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  1. #1
    Lounger
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    exploded/indented bill of material (Access 97)

    In Paradox, many years ago, I created and worked with component lists used to create Bills of Material (BOM). We used a third-party program to print the actual BOM--it was so long ago and there was a different mainframe program we used after that, that I can't even remember if we were finally able to print a multi-level BOM starting from Paradox. But that was Paradox and a mainframe program AND many years ago.

    Anyway, my husband is in need of exploded (or intended) BOMs created from a base component parts list. I can visualize the single level BOM, but can Access (we have 97 at home, he has 2000 at work) report an exploded/indented BOM? Like below:

    Part# Quantity
    123 -------3
    234 -------2
    .789 ------5
    .543 ------2
    ..357------3
    ..246 -----2
    ..975 -----1
    678 -------1

    Thanks.

  2. #2
    Plutonium Lounger
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    Re: exploded/indented bill of material (Access 97)

    I'm sorry, but I'm not sure what you're trying to demonstrate. Do the periods to the left of some of the numbers represent and indentation? If so, what do they mean? Access reports can do all sorts of things and a list is the simplest form of report, but you have to explain what you want to do first.
    Charlotte

  3. #3
    Silver Lounger
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    Re: exploded/indented bill of material (Access 97)

    Hi Robin

    Don'yt know if this will get you on right track.

    This came from Access Web, don't have the url at my fingertips, possibly another lounger can get you there, or try google for bom.mdb.

    HTH

    John

    ---Posted by Michel Walsh---

    ------------------------------------------------------------
    Queries: BOM, with Joe Celko Nested Sets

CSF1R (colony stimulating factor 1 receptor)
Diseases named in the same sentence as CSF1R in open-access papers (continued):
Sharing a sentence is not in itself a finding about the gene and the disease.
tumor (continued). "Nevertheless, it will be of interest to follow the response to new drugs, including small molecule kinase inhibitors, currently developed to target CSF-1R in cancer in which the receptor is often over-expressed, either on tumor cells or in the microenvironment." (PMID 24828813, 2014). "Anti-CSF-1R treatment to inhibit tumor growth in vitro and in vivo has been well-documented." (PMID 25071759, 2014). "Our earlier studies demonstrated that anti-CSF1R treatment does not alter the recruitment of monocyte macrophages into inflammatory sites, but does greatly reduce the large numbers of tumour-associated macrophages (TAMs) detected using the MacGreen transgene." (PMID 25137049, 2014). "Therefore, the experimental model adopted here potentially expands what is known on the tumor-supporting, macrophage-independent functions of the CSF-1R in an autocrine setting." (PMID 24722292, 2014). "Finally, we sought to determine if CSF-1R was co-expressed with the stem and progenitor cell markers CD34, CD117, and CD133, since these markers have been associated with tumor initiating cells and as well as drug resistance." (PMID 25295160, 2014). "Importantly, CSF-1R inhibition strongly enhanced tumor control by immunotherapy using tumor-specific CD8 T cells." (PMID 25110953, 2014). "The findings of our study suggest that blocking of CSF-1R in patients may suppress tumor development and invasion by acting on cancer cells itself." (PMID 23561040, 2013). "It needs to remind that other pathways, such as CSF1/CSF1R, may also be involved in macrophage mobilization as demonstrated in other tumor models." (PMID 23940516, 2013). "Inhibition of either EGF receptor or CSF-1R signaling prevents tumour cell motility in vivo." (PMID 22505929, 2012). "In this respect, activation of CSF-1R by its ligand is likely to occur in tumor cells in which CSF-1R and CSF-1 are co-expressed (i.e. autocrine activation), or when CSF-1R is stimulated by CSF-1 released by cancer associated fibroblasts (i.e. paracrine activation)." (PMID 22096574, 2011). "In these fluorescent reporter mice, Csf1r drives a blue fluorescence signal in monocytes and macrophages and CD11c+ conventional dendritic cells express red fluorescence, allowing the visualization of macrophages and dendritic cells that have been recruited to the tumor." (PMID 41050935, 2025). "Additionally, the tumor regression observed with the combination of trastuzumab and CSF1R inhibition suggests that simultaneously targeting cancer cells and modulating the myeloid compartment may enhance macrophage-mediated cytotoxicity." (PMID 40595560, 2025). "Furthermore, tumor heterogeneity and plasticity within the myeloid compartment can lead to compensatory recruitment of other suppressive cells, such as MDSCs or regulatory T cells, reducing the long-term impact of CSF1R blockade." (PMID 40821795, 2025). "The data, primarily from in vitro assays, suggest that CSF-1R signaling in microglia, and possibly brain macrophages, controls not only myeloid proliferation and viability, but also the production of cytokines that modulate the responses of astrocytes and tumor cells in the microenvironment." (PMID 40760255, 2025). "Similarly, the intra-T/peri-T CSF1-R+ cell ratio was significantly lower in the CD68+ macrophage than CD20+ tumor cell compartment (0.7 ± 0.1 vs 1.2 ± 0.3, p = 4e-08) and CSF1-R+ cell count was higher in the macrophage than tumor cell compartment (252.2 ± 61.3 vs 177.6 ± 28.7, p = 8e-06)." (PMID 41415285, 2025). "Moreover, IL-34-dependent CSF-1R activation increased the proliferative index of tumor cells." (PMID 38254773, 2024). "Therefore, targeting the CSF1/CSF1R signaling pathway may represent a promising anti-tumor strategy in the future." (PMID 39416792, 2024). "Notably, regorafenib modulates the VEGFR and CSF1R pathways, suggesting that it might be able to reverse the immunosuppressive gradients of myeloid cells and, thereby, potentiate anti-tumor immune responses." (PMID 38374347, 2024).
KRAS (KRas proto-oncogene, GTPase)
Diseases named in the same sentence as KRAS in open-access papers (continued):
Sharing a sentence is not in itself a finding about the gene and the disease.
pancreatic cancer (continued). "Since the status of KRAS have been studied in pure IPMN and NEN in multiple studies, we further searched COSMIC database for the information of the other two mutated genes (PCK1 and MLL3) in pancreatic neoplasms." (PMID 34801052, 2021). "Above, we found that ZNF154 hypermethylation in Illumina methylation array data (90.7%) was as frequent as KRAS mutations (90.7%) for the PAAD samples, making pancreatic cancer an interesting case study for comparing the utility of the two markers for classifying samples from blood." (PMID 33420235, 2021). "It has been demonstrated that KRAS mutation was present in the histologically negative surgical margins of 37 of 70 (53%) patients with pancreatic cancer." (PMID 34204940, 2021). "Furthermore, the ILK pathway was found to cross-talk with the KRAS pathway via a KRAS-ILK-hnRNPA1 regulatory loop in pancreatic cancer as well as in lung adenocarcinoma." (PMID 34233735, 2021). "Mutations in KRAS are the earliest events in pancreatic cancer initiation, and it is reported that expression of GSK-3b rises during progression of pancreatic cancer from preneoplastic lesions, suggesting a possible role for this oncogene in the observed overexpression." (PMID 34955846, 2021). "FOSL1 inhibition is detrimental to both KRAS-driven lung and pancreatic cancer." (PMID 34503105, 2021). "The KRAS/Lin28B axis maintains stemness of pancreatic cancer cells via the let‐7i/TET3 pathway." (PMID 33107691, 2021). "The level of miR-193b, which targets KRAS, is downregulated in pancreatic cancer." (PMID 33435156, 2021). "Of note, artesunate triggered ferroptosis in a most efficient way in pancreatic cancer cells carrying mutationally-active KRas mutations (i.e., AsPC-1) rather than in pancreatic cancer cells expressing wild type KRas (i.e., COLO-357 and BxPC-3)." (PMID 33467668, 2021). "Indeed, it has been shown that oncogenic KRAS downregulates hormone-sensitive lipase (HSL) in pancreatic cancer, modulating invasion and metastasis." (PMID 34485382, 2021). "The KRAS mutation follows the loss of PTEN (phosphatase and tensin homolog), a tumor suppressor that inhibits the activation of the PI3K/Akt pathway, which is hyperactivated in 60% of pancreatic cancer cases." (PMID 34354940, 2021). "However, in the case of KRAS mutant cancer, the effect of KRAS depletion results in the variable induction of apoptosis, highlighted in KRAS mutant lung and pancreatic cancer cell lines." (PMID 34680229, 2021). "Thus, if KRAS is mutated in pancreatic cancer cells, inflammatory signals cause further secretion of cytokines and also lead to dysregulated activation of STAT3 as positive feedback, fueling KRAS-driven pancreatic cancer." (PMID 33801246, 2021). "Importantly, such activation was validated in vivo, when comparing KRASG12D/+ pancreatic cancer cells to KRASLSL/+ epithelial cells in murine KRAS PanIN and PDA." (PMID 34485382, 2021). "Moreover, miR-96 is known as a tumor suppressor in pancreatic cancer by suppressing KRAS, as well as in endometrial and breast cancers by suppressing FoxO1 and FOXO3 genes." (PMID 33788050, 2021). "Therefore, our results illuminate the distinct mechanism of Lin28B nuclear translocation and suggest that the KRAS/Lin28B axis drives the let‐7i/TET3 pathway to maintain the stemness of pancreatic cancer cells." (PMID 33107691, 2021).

------------------------------------------------------------

    As presented in "Joe Celko's SQL for smarties" and discussed in many newsgroups, the nested set solutions are up to 1000 times faster than their equivalent methods (mainly based on cursors or recordsets).

    While the standard discussions turn around maintenance (adding and deletion of nodes in the "graph"), there was no example about the BOM problem based on that kind of solutions, at least, up to now, since now, you can find one, in the Jet-Access 2000 zipped database included here. That database has one table, the nested set (we assume you are familar with the notion), a single form showing graphically the tree represented in the table, and one query returning the list of the required elements, and in which quantity, to make an arbitrary item described in the nested set.

    As you can see by yourself, there is no VBA, no recursion, only plain SQL is used to solve that kind of problem. The query can surely be re-used for any nested-set, not just for the one given as example.

    Celko-BOM.zip
    (Access 2000 database)

  4. #4
    Gold Lounger
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    Re: exploded/indented bill of material (Access 97)

    Here the link Support4John is speaking about.
    Francois

  5. #5
    Lounger
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    Re: exploded/indented bill of material (Access 97)

    I am getting an "unrecognized database format" message when I try to open the database in this link. I am using Access 97, SR2. Please advise.

  6. #6
    Gold Lounger
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    Re: exploded/indented bill of material (Access 97)

    Attached the database converted to 97 format.
    Attached Files Attached Files
    Francois

  7. #7
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    Re: exploded/indented bill of material (Access 97)

    Sorry. The dots represent the sub-assembly level. The example I gave would be the resulting BOM of a top-level assembly. Essentially, anything with sub-assemblies is a top-level assembly--but is a sub-assembly when a part of another part. The part description, cost, etc. of each part number is contained in the main component database (this database is then referred linked to for the part information). It is easy to make a BOM of any one assembly an one level. However, we are trying to achieve the many level indented/exploded view of one top level assembly's sub-assemblies, etc.

    To explain the example I gave, a part with no dots represents a part that is a direct sub-assembly of the top-level part the BOM is showing. Dots (or indention) show the respective relationship of sub-assemblies and sub-assemblies of those sub-assemblies.

  8. #8
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    Re: exploded/indented bill of material (Access 97)

    Thank you. I think that this is, at a glance, what I need. I'll be examining it in detail later today and tomorrow. Thanks again.

  9. #9
    New Lounger
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    Re: exploded/indented bill of material (Access 97)

    i download it and work on it for few days but i do not know how to write a small code (SQL or VBA ) to count from left and right along the node.

    Can anybody help?

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